Mutations in unc-129, a member of the transforming growth factor β (TGFβ) superfamily, were identified as genetic suppressors of ectopic UNC-6 signaling [7]. unc-129 is expressed dorsally and loss of UNC-129 function disrupts dorsal axon migrations. In Drosophila, TGFβ family members are also involved in controlling dorsal-ventral migrations [8]. It appears, therefore, that the UNC-6/netrin and TGFβ guidance systems act redundantly and are conserved across species.

The guidance of cells and axons along the anterior-posterior axis of C. elegans is not as well understood. Two genes involved in anterior-posterior cell migration are vab-8 and mig-13. VAB-8 is a kinesin-related protein that acts cell autonomously and is involved in posterior cell migrations [9, 10]. Therefore, VAB-8 is probably involved in the cellular response to guidance cues. MIG-13 is a novel transmembrane protein that acts non-cell autonomously and is involved in anterior cell migrations [11, 12]. The dose of MIG-13 appears to affect the extent of anterior cell migrations [12]. MIG-13 may, therefore, signal to cells their direction and extent of migration.

Chalfie and colleagues have identified a transcriptional cascade that leads to the activation of touch neuron-specific genes. UNC-86 is a POU homeodomain transcription factor needed to activate the mec-3 gene [13,14,15]. mec-3 in turn encodes a LIM homeodomain protein that is expressed in the six touch receptor neurons, two FLP neurons and two PVD neurons. MEC-3 and UNC-86 proteins form a heterodimer that binds to and activates the mec-3 promoter and the promoters of touch receptor-specific genes such as mec-7 and mec-4 [13,14,15]. In this way, MEC-3 activates its own transcription, which probably prevents the dedifferentiation of the touch neurons. Later in development, mec-17 also contributes to the maintenance of mec-3 expression [16].

We show here that a sequence upstream of mec-3, when transformed into C. elegans in high copy arrays, altered the extent and direction of ALM touch receptor neuron migrations. This sequence also disrupted extension of the PLM touch receptor axon. These defects did not result from RNA interference (RNAi), the heavy genetic load of carrying a transgenic array, the expression of GFP, or the rol-6 marker gene used to make the transgenic arrays. The ALM migration defects were due to a specific DNA sequence and only occurred when there were many copies of that sequence in the array. This sequence did not affect all cell migrations, the ALM/BDU cell division or the positions of the BDU cells. We conclude, therefore, that the sequence is sequestering a factor that helps control ALM migrations and PLM axon outgrowth. We also suggest that this factor may be differentially segregated into touch receptor neurons and that it may help specify the touch receptor neuron cell fate.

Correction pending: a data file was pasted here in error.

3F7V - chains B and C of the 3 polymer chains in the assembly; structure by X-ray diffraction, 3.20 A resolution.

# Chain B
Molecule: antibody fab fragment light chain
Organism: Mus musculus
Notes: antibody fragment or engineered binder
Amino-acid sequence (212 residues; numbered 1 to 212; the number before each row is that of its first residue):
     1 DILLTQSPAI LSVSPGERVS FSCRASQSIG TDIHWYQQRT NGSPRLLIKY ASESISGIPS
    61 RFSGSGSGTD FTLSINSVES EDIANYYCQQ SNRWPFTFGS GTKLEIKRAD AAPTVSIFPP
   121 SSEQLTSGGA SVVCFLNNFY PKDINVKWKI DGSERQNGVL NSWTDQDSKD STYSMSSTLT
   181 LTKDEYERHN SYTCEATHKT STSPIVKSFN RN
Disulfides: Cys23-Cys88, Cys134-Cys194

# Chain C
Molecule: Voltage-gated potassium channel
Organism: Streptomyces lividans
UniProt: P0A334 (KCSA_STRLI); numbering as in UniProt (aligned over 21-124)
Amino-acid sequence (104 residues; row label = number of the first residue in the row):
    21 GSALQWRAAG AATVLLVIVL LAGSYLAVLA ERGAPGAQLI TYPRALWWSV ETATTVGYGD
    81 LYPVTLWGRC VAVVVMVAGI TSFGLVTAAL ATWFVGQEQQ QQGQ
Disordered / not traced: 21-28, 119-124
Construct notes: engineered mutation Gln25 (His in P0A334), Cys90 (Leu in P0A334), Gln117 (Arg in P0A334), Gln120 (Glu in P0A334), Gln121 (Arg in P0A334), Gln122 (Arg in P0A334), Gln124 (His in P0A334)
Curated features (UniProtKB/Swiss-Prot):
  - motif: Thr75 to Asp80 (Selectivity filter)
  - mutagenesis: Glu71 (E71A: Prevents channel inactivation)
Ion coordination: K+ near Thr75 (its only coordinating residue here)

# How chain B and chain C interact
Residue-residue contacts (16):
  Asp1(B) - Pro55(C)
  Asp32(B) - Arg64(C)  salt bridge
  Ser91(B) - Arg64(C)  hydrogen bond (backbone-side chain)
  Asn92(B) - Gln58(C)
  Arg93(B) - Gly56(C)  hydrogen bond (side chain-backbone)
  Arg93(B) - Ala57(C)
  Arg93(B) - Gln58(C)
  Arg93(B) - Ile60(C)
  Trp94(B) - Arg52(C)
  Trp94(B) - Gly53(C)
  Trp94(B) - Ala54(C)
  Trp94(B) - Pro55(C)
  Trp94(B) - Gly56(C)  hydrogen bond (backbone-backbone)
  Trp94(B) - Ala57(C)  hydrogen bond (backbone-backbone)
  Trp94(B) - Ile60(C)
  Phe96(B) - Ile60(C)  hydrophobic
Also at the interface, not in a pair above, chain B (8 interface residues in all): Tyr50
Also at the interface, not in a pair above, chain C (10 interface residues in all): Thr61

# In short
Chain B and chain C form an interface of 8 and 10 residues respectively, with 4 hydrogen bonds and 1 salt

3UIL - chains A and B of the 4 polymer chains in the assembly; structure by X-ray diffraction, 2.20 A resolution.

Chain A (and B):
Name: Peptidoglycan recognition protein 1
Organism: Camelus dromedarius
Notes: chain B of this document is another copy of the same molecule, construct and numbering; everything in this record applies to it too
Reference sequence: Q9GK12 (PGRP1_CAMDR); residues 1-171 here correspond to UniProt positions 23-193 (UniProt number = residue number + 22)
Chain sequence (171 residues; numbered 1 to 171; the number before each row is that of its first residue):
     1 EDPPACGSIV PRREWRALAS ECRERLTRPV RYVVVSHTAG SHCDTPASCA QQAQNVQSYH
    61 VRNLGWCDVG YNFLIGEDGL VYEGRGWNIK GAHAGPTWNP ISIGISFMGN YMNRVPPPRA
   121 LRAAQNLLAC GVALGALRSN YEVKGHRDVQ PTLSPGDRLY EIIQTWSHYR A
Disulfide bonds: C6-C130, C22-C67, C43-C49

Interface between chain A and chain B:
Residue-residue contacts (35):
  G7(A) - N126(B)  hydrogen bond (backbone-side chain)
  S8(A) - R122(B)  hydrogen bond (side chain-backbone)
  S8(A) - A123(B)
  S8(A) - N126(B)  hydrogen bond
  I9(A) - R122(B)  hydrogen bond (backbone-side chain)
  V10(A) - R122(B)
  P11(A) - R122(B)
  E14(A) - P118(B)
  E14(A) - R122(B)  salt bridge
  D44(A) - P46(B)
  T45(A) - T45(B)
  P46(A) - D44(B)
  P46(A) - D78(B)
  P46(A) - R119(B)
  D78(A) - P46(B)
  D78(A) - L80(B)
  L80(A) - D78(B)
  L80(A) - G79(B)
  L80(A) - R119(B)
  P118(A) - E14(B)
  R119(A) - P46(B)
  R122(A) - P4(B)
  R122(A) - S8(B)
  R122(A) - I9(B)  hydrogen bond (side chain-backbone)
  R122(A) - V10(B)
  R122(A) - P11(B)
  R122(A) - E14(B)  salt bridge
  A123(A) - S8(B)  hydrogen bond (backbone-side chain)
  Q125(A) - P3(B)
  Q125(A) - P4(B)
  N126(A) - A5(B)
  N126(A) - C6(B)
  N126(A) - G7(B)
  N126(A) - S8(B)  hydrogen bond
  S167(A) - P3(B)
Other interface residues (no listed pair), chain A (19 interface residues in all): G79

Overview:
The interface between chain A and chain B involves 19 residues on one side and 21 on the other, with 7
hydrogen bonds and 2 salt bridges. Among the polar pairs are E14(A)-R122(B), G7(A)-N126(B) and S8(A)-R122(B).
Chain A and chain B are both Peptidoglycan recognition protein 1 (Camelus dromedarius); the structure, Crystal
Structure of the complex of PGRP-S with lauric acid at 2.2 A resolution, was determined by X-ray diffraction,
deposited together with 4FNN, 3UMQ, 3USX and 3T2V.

The ALM touch receptor neurons are the lineal sisters of the BDU neurons [17]. The ALMs are generated anterior to the BDUs but then migrate posteriorly to near the middle of the animal, while the BDUs migrate anteriorly a short distance (Figure 1A) [12]. While looking for the DNA element that mediates the PAG-3 dependent suppression of mec-3 in the BDU neurons [18, 19], we identified extrachromosomal arrays that alter ALM touch neuron migration. In animals containing these arrays, the ALM touch neurons are found anterior to their normal positions. Some ALMs even migrated anteriorly rather than posteriorly with final positions anterior to where they originated.
Figure 1
Figure 1

A. Origin and migration of the BDU and ALM neurons. The ALM touch receptor neurons and the BDU interneurons are lineal sisters (the AB.arpppapp and AB.arppaapp cells divide to give ALMR/BDUR and ALML/BDUL, respectively). The ALMs are generated anterior to the BDUs but migrate posteriorly, while the BDUs migrate anteriorly so that each cell stops near the positions shown. B. Position and axonal morphology of the ALM, AVM and PLM touch receptor neurons. The scale shown at the bottom was used to measure ALM, BDU and AVM positions in the experiments shown below. The ALMs are located around position 9, the AVMs are located between positions 6 and 7 and the BDUs are located between positions 3 and 4 in wild type animals.

To measure the ALM migration defect in strains containing these arrays, we conceptually divided the region of the animal from the rear bulb of the pharynx to the middle of the animal into 10 sections, identified as positions 1-10 (Figure 1B), and visually scored ALM positions along this scale. The normal positions of ALMs would be between 8 and 10 on this scale.